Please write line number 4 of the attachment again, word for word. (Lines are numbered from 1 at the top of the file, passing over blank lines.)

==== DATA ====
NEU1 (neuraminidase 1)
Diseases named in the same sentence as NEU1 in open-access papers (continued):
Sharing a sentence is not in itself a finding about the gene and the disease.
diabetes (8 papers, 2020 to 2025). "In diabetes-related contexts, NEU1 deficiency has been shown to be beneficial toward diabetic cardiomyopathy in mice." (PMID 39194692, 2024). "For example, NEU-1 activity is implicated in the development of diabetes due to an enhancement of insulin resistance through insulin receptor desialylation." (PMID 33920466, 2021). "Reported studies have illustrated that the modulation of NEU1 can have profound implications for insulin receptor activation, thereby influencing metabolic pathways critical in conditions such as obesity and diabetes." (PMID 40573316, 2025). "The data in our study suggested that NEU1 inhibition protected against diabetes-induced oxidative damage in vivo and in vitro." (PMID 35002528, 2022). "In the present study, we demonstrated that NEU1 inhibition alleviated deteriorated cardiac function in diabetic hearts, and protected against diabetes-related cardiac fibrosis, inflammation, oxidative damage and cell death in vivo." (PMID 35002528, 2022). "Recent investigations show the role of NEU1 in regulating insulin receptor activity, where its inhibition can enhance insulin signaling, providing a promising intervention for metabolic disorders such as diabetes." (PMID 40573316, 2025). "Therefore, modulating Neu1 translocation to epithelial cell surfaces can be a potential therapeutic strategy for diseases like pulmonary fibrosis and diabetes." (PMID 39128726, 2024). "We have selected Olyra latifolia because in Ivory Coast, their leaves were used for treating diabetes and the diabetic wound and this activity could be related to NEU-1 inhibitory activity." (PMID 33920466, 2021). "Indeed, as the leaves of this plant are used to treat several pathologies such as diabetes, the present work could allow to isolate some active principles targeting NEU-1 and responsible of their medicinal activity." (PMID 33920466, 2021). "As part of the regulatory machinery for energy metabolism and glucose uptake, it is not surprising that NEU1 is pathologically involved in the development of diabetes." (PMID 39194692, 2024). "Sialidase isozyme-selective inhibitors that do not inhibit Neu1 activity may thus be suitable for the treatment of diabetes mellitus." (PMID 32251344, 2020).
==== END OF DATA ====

diabetes (8 papers, 2020 to 2025). "In diabetes-related contexts, NEU1 deficiency has been shown to be beneficial toward diabetic cardiomyopathy in mice." (PMID 39194692, 2024). "For example, NEU-1 activity is implicated in the development of diabetes due to an enhancement of insulin resistance through insulin receptor desialylation." (PMID 33920466, 2021). "Reported studies have illustrated that the modulation of NEU1 can have profound implications for insulin receptor activation, thereby influencing metabolic pathways critical in conditions such as obesity and diabetes." (PMID 40573316, 2025). "The data in our study suggested that NEU1 inhibition protected against diabetes-induced oxidative damage in vivo and in vitro." (PMID 35002528, 2022). "In the present study, we demonstrated that NEU1 inhibition alleviated deteriorated cardiac function in diabetic hearts, and protected against diabetes-related cardiac fibrosis, inflammation, oxidative damage and cell death in vivo." (PMID 35002528, 2022). "Recent investigations show the role of NEU1 in regulating insulin receptor activity, where its inhibition can enhance insulin signaling, providing a promising intervention for metabolic disorders such as diabetes." (PMID 40573316, 2025). "Therefore, modulating Neu1 translocation to epithelial cell surfaces can be a potential therapeutic strategy for diseases like pulmonary fibrosis and diabetes." (PMID 39128726, 2024). "We have selected Olyra latifolia because in Ivory Coast, their leaves were used for treating diabetes and the diabetic wound and this activity could be related to NEU-1 inhibitory activity." (PMID 33920466, 2021). "Indeed, as the leaves of this plant are used to treat several pathologies such as diabetes, the present work could allow to isolate some active principles targeting NEU-1 and responsible of their medicinal activity." (PMID 33920466, 2021). "As part of the regulatory machinery for energy metabolism and glucose uptake, it is not surprising that NEU1 is pathologically involved in the development of diabetes." (PMID 39194692, 2024). "Sialidase isozyme-selective inhibitors that do not inhibit Neu1 activity may thus be suitable for the treatment of diabetes mellitus." (PMID 32251344, 2020).